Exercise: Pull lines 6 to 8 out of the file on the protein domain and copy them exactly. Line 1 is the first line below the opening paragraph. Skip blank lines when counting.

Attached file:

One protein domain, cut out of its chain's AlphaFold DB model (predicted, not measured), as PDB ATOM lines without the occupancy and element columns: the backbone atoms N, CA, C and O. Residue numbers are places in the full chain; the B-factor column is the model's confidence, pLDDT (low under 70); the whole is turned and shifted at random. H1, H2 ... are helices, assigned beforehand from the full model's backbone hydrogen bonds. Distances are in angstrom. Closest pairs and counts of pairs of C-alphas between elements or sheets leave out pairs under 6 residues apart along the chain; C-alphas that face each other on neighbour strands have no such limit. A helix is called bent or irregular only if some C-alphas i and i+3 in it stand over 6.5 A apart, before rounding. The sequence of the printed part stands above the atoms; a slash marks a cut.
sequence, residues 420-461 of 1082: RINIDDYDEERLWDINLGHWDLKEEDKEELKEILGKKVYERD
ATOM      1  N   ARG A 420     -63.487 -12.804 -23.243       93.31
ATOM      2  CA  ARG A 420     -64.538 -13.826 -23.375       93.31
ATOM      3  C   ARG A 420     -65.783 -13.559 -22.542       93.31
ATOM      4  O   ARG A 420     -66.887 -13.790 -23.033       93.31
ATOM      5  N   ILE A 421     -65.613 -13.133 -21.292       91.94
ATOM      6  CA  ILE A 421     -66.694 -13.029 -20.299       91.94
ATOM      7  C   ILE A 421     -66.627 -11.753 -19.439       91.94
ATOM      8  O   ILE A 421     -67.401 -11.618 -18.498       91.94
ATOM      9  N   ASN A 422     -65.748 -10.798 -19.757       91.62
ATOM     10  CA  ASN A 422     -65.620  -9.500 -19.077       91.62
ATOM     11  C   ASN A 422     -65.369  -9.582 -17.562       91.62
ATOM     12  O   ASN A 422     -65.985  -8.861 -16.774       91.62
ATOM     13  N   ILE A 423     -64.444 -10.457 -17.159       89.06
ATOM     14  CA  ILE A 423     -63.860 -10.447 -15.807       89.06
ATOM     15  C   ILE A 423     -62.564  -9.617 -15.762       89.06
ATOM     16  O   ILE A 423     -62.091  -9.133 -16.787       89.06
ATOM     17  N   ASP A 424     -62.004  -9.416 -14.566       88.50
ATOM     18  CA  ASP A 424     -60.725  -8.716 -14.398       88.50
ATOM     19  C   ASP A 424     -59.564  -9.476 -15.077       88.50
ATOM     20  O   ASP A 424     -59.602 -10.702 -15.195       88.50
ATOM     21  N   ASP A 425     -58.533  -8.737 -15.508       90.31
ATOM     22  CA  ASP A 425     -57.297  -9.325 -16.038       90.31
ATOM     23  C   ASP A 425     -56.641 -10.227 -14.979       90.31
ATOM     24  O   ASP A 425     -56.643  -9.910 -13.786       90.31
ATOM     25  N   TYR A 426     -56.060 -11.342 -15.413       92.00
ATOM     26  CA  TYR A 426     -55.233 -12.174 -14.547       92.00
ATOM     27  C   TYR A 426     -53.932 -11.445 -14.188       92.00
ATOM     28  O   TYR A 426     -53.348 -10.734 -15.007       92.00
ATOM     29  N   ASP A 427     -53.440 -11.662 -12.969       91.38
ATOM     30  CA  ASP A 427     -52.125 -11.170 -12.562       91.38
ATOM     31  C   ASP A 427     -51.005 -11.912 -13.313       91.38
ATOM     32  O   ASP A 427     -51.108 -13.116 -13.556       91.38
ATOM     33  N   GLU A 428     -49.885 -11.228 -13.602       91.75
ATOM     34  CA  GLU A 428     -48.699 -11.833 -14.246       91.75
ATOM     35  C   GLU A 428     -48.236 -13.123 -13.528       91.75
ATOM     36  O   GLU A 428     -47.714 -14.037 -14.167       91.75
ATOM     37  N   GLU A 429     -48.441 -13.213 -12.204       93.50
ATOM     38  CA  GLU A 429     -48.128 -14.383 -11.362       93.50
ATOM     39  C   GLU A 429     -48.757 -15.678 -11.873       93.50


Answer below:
ATOM      5  N   ILE A 421     -65.613 -13.133 -21.292       91.94
ATOM      6  CA  ILE A 421     -66.694 -13.029 -20.299       91.94
ATOM      7  C   ILE A 421     -66.627 -11.753 -19.439       91.94